Consider the kids when creating a parenting schedule

When it comes time to develop a parenting schedule, exes in New Jersey should recognize that the process is for the children. Parents should do their best not to make it about their own conveniences. Furthermore, the process shouldn't be about getting revenge on an ex or winning a battle.

The purpose of a parenting schedule is to promote and support the child's relationships with both parents. This requires compromise. Often, parents make mistakes by overvaluing their own convenience to the detriment of the child's experience. Another mistake parents make is keeping track of the sacrifices they're making and comparing them to those of the other parent. The truth is that both parents should be sacrificing; that's a big part of raising children.

Substance abuse could affect custody decisions

Substance abuse could have a significant impact on a person's judgment. When that person is a parent, it could put his or her children in danger. There are some things a parent could do if they suspect their children's other parent has been abusing alcohol or other drugs while the kids are with him or her. If a judge has not made a custody decision, a concerned parent may raise the issue in divorce court. However, if these decisions have already been made, a report could be made with New Jersey child protective services.

Custodial and noncustodial parents may be concerned about how their former spouses' substance abuse could impact their children. Someone may learn about the issue from his or her children when they return from a visit with their other parents. It is important for people to document everything they see and hear about the other parents' substance abuse to present it to the judge or county social worker. In some cases, it might be appropriate for a person to deny the other parent visitation with their children if he or she is clearly intoxicated.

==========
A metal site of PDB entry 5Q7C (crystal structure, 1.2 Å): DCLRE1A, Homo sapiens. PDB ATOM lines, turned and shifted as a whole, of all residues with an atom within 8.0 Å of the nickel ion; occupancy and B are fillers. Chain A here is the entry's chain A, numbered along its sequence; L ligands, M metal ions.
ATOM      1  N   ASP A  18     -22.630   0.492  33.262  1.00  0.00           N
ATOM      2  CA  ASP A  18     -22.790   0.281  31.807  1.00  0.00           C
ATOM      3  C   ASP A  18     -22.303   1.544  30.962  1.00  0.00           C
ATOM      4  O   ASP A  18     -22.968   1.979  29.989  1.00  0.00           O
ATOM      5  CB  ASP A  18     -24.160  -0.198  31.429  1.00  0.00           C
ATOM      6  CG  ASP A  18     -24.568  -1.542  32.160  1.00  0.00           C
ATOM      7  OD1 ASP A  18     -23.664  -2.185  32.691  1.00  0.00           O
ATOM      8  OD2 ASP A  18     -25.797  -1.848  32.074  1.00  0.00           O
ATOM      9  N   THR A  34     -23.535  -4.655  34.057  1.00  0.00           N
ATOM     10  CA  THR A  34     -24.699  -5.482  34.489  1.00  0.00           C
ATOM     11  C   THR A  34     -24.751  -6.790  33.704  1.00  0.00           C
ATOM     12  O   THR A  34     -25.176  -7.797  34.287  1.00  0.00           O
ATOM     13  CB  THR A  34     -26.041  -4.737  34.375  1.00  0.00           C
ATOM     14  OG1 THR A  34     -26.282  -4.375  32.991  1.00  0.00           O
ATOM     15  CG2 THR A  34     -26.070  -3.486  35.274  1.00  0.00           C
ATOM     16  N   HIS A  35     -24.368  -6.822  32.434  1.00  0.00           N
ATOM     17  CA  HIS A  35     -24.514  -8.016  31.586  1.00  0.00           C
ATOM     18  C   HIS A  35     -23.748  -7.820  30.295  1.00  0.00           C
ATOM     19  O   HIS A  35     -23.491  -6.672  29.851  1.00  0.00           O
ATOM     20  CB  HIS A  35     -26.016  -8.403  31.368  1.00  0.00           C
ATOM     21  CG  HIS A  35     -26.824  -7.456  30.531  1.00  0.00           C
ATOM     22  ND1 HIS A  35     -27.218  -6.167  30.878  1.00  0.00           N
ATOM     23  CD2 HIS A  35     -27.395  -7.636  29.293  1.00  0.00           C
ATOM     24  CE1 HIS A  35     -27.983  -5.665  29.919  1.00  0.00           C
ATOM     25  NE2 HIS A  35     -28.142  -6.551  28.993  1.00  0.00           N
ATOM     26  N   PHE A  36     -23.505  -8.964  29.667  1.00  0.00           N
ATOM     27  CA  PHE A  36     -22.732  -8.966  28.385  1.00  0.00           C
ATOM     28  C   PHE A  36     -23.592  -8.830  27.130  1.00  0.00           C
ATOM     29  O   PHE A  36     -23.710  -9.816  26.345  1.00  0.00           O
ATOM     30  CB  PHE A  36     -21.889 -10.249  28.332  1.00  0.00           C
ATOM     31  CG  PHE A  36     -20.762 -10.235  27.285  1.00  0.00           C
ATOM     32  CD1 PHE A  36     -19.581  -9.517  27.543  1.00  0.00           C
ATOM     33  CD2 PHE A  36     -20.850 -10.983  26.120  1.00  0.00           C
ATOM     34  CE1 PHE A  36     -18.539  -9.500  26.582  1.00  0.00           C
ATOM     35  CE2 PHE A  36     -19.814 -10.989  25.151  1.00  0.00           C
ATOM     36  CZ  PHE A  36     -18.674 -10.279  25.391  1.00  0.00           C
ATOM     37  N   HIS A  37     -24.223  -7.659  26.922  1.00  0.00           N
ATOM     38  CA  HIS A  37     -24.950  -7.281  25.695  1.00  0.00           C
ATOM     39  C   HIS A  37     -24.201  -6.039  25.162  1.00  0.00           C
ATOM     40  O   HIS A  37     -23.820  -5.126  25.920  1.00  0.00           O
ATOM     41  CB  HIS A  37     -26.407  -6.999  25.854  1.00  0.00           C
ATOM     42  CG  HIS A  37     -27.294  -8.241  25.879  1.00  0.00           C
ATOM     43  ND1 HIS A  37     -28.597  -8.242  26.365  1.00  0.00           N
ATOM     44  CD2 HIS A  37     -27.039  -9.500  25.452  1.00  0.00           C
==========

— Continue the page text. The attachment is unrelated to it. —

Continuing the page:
Visitation rights and child custody

New Jersey parents who have been denied custody might wonder why and whether they will be allowed visitation rights. Judges make custody decisions that are in the best interests of the child, but if a judge decides against awarding custody to one parent, that does not mean the judge thinks the child is not safe with that parent. A judge may choose to award custody to the other parent because that parent has been the child's main caregiver or as a way of minimizing disruption to a child's life.

Most of the time, courts encourage children to develop a relationship with both parents. This means that a parent who does not have custody may still have ample visitation time. As part of the child custody hearing, a visitation schedule will be created. This may include certain weeknights and weekends. It may also cover holidays and vacations.